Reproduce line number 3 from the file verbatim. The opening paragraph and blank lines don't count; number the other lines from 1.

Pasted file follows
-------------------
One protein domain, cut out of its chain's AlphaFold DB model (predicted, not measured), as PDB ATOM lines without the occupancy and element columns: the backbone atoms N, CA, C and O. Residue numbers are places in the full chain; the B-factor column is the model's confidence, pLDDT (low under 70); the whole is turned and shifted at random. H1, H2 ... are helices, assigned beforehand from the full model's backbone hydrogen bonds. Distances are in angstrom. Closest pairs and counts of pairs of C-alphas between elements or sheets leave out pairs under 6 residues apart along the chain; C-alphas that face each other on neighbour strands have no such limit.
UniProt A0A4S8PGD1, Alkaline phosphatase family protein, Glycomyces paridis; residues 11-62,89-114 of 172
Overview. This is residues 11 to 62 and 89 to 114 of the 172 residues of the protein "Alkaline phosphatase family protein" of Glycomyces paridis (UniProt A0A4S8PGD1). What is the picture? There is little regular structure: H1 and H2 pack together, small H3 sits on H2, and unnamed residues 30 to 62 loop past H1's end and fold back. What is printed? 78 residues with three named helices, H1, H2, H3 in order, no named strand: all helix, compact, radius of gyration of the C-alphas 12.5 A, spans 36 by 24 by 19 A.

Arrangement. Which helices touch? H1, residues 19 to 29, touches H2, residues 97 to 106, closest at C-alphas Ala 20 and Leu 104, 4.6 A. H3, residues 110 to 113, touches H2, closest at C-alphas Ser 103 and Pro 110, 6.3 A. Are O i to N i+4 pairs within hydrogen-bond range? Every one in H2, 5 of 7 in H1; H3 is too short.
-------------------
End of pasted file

Arrangement. Which helices touch? H1, residues 19 to 29, touches H2, residues 97 to 106, closest at C-alphas Ala 20 and Leu 104, 4.6 A. H3, residues 110 to 113, touches H2, closest at C-alphas Ser 103 and Pro 110, 6.3 A. Are O i to N i+4 pairs within hydrogen-bond range? Every one in H2, 5 of 7 in H1; H3 is too short.